In a Vase on Monday. Hello Possums!

This week I am channelling Dame Edna with a vase of gladdies. I have  only grown the dainty dwarf ones before because the big ones are too stiff and gawky for the flowerbed and let’s be honest they are really a bit naff, specially the giant ones. But I bought a few really cheap packets of corms at the supermarket for the cutting bed.  And I really like them in a vase. This one is called Gladiolus ‘Fiorentina’. I picked all these flowers and there are plenty of buds to come.


The roses are not from the garden, they were a gift from my lovely friend, Kitty. I rarely buy flowers so it is a treat to receive a gift like this. These roses have been in a vase for over a week and they are still fresh and beautiful. I pulled off the withered leaves and new leaves are growing.  Shop-bought roses usually remind me of furled up umbrellas but these are really pretty. No scent but still lovely. I am going to try and strike a cutting from one of them.


On the table I have my flower brick with mostly white and blue flowers.

The white flowers are Achillea ptarmica. I am not a great fan of achilleas but this one is very useful for flower arranging. It flops around in the garden but I leave it in a corner of the garden for picking. It is a bit like gypsophila but with bigger flowers.


The foliage is from Pittospermum tenufolium ”Elizabeth’. I  used two blue flowers, the pale blue is the’Ugly-nose Salvia ulignosa and the fluffy one is the perennial tall growing Ageratum corymbosum. Actually it is not perennial in the garden because it can’t take frost but it is easy from cuttings. There is a bit of purple Agastache ‘Black Adder’ and pink spikes of Persicaria amplexicaulis. The fluffy heads are from Pennisetum villosum.

Thank you Cathy at Rambling in the Garden for encouraging bloggers to put flowers in a Vase on Monday. Do go and see how creative so many bloggers are with arrangements of flowers from their gardens.

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37 Responses to In a Vase on Monday. Hello Possums!

  1. Those are some very pretty flowers from the supermarket. I guess you never know what you will get.

  2. Very lovely vases! I especially love the pink one, as they are my favorite color when it comes to flowers.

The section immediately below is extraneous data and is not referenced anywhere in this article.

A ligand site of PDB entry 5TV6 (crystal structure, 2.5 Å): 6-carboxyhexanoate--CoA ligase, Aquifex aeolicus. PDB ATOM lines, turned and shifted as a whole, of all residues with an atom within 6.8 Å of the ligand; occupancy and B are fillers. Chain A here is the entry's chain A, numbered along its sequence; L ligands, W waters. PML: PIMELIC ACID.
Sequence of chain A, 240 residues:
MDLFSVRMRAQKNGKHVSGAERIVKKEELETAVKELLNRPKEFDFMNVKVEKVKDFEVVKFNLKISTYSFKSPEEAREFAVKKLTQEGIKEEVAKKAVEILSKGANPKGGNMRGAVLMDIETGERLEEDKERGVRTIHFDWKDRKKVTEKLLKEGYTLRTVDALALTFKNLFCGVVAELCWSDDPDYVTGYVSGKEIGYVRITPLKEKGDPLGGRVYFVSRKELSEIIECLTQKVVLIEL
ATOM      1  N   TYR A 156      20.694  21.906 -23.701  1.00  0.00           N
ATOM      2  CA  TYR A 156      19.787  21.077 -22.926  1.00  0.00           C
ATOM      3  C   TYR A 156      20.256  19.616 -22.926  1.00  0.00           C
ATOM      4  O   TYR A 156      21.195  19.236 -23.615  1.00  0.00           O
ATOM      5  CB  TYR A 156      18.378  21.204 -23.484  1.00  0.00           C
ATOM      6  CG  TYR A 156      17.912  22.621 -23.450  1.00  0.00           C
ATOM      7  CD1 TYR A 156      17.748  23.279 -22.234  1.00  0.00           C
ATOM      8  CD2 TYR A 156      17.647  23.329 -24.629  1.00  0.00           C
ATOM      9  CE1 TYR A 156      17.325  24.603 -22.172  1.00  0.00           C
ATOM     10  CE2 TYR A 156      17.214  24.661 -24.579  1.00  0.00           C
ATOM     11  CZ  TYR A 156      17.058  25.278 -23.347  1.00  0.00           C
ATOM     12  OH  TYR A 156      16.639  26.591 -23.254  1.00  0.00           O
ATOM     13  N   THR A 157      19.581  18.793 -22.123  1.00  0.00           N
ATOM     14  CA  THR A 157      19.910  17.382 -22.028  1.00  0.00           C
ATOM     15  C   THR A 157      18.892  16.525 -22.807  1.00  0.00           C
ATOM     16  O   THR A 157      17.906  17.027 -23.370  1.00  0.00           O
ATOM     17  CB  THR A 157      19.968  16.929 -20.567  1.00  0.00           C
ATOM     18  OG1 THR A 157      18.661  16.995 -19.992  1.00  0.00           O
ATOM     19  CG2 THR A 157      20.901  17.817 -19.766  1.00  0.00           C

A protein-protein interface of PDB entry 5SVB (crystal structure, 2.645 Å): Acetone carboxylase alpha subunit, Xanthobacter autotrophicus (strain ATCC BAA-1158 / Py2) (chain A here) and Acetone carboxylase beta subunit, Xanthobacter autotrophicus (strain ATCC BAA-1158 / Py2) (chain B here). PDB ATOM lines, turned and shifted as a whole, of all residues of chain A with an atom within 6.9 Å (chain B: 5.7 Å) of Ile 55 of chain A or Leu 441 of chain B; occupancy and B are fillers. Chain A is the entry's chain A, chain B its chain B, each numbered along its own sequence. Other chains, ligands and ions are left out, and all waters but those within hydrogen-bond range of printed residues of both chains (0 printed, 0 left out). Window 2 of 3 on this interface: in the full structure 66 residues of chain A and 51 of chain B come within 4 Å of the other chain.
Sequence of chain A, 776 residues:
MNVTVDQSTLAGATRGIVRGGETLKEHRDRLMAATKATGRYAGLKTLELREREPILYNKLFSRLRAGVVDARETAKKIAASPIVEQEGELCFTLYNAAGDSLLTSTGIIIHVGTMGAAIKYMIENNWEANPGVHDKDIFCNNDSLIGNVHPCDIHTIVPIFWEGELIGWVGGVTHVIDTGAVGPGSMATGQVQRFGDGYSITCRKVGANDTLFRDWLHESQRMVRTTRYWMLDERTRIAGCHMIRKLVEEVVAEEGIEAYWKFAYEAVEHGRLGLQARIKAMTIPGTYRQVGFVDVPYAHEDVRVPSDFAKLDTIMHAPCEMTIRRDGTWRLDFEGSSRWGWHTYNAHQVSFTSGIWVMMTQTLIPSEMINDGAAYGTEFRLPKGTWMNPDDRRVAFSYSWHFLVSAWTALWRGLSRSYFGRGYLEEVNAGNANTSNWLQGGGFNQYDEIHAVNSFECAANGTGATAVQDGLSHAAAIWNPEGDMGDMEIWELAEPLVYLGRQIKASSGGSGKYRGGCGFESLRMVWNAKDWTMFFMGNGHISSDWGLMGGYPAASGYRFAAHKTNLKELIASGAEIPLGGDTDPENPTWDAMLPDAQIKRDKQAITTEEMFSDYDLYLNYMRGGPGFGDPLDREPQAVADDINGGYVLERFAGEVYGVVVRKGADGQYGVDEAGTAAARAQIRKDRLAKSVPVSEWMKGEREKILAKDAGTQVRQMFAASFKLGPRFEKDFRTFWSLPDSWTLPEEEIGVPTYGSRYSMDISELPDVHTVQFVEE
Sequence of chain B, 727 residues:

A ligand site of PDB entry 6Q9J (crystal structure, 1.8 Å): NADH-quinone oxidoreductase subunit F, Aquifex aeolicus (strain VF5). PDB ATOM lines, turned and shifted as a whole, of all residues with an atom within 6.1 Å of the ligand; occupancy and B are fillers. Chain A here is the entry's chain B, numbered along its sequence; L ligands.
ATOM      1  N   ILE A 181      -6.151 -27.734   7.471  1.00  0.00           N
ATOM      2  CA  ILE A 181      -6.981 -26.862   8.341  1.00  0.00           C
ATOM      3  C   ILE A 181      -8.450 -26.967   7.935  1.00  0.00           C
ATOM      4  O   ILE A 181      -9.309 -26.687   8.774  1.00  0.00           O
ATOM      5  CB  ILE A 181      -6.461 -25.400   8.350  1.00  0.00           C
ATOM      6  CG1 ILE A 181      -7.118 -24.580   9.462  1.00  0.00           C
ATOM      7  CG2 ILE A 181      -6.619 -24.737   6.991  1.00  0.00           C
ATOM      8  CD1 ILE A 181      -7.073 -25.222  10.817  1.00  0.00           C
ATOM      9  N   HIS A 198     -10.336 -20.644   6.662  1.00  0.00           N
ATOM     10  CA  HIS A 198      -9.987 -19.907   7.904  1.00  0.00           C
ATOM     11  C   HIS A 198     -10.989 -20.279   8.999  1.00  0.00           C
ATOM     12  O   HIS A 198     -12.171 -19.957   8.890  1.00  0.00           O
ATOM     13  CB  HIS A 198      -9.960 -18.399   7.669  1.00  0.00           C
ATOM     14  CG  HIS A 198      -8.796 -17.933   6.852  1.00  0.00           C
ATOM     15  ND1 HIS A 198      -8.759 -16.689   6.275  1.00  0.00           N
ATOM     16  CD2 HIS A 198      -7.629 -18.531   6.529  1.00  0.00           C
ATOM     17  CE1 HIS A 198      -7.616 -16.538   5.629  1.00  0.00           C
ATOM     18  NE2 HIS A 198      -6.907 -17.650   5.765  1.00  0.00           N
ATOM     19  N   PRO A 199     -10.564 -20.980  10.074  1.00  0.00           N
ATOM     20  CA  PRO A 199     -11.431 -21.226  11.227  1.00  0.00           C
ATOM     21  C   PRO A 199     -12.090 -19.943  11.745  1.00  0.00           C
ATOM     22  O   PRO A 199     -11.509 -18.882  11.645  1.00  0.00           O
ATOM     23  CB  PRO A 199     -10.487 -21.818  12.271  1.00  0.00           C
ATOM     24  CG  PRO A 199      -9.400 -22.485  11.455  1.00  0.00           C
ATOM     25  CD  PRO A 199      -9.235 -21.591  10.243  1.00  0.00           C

• Chloris says:

      I seem to have used quite a lot of pink today. I have another vase with pink cosmos which I didn’t show as everybody has cosmos, such an easy annual.

  3. Kris P says:

    I’ve never been a fan of gladiolas either (they make me think of funerals) but I’ve begun to warm up to them as I imagine their usefulness in vases. Yours are beautiful. And, I noted a relatively rare coincidence in the fact that we’re both growing the same Achillea. This is the first season for mine but so far it’s handling our (admittedly tame) summer well.

    • Chloris says:

      The achillea was here in the garden when we came and I was going to dig it up as it droops about so. I’m glad I kept it though as it is great for vases. Gladdies are too, I shall grow more in the cutting garden next year.

  4. Cathy says:

    As I mentioned on another blog today, these bigger gladioli are for more acceptable in a vase than in a border – yours look pretty with these gifted roses. And I always love to see your flower brick – good to see your ageratum…I made a note of it when you showed it before but haven’t been able to source it so if you could spare a cutting of that too I would be very happy (but don’t worry if you can’t). Thanks for joining in today

  5. AlisonC says:

    I’m never sure about gladiolus either. Yours are very pretty though. Having said that, last year I had some which I’d grown from a cheap packet of bulbs as a trial. This spring I dug them up (huge bulbs) to move them and piled them into a large pot and I’ve never seen them since. No-one admits to moving them. It’s a mystery. I do need more August colour so perhaps gladiolus would fit the bill.